(Super. Ct. No. 08F01141)
The opinion of the court was delivered by: Raye, P. J.
California Rules of Court, rule 8.1115(a), prohibits courts and parties from citing or relying on opinions not certified for publication or ordered published, except as specified by rule 8.1115(b). This opinion has not been certified for publication or ordered published for purposes of rule 8.1115.
Defendant Anthony James Winters appeals following his conviction of second degree murder (Pen. Code, § 187; undesignated statutory references are to the Penal Code) with an enhancement for personal and intentional discharge of a firearm causing death (§ 12022.53, subd. (d)). Defendant contends the trial court violated a duty sua sponte to instruct the jury on voluntary manslaughter upon a sudden quarrel, based on abrasions on the victim's hand. Defendant also seeks correction of a clerical error in the clerk's minutes regarding sentencing. We affirm the judgment.
FACTUAL AND PROCEDURAL BACKGROUND
The prosecution charged defendant with the September 13, 2007, murder of victim Alfredo Perez, with personal and intentional discharge of a firearm causing death (§ 12022.53 subd. (d)).
Evidence adduced at the November 2009 trial included the following:
Defendant's DNA matched DNA found on a Red Bull beverage can at the crime scene, producing an evidence profile estimated to occur at random at a frequency of one in 63 quintillion of the African-American population, one in 140 quintillion of the Caucasian population, and one in nine sextillion of the Hispanic population.
Bank records and security camera images showed that, at 10:23 p.m. on September 13, 2007, the victim withdrew $80 from a bank ATM at a strip mall. Security camera images from nearby businesses (bearing disparate time stamps and using time-lapse video rather than fluid motion) then showed the victim walking a bicycle along the strip mall, accompanied by a male wearing a dark shirt with a distinctive design and holding a can. There was evidence the male had purchased a beverage at a nearby market a few minutes earlier.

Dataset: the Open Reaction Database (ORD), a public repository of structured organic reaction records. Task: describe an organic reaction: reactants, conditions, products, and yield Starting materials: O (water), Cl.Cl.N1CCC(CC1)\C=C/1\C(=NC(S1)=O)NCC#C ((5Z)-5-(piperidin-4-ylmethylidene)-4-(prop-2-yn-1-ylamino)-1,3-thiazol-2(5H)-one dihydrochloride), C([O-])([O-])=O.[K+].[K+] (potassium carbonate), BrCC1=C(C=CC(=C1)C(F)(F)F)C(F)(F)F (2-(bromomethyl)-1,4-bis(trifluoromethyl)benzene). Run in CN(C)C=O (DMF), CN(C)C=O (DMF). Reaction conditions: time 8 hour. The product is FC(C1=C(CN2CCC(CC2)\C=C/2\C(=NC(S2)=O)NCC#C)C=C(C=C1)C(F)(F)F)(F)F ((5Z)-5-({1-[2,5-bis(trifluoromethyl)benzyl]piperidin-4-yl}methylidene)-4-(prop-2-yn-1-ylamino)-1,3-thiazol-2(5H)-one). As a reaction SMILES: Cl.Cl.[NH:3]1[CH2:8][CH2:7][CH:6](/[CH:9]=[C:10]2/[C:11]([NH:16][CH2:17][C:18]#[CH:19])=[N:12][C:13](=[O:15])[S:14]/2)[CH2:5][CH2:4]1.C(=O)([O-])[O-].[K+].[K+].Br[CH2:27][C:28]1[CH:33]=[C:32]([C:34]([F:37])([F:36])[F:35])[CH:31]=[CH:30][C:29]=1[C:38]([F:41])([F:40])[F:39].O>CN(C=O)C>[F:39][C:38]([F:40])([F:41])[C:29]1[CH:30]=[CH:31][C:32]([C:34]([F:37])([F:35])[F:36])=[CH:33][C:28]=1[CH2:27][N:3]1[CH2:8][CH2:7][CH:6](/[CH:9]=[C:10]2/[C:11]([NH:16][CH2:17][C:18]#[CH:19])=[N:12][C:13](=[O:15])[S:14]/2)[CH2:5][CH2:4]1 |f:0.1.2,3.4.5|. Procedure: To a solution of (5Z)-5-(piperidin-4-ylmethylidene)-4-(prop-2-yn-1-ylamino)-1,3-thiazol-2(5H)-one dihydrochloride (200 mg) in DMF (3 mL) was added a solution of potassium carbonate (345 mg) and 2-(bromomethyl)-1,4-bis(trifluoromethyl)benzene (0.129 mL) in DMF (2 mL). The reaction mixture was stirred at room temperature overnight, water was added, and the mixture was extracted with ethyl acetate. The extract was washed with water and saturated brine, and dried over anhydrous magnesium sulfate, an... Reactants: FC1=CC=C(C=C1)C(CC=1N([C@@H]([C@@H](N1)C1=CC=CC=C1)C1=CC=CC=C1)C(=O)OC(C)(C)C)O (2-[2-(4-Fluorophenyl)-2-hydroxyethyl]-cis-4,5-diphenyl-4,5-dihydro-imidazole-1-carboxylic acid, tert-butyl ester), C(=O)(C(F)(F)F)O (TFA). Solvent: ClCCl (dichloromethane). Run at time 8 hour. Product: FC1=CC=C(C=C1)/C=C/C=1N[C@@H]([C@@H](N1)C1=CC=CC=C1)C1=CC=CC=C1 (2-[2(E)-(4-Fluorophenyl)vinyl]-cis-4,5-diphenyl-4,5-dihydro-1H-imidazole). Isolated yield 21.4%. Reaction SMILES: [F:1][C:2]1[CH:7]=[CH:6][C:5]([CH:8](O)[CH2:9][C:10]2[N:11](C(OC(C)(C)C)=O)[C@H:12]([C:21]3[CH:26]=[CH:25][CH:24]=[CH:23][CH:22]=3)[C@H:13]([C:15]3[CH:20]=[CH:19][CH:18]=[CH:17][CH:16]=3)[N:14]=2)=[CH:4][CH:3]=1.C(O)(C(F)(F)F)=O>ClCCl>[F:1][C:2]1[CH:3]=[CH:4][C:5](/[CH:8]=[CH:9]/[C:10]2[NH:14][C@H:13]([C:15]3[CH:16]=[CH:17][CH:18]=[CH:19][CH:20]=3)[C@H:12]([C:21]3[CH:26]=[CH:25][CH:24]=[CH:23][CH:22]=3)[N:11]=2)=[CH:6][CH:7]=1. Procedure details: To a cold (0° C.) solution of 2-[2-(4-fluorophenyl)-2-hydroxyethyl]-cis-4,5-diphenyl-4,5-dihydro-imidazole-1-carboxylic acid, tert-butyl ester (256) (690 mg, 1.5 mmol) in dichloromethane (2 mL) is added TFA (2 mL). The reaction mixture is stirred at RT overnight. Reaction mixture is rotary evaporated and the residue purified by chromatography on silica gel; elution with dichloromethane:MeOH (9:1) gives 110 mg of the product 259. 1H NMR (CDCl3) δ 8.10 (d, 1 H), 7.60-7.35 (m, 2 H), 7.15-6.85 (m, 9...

The two men disappeared into a restaurant alcove, out of camera range. Seconds later, the victim ran out of the alcove with blood on his shirt. A passing motorist heard a gunshot and then saw the victim run, fall, get up, run, and stop at a ditch. The motorist, who did not know the victim, drove him to get medical assistance.
Other witnesses testified they heard the gunshot and then saw the victim run away from the restaurant and fall or collapse by the ditch.
The pathologist testified the victim died from a gunshot wound to the lung. The victim had recent abrasions--"two little tiny things"--on the knuckle area of his right hand. When asked on cross-examination if the abrasions suggested a "struggle like a punch or a grabbing," the expert testified, "[T]hey're on the back of the hand over lining [sic] a bony area on the knuckle. It's the end knuckle, not the ones that we normally punch with. So it would be more consistent with a punch than a grab. Because it's, you know, in an area that would get knocked. But, again, they're in the--they're in an odd area of the hand to be involved in a punch, but they could have got caught on something sharp--a piece of jewelry or teeth or something--that could have caused the knuckle to injure there." The pathologist said there is no way of knowing what caused the ...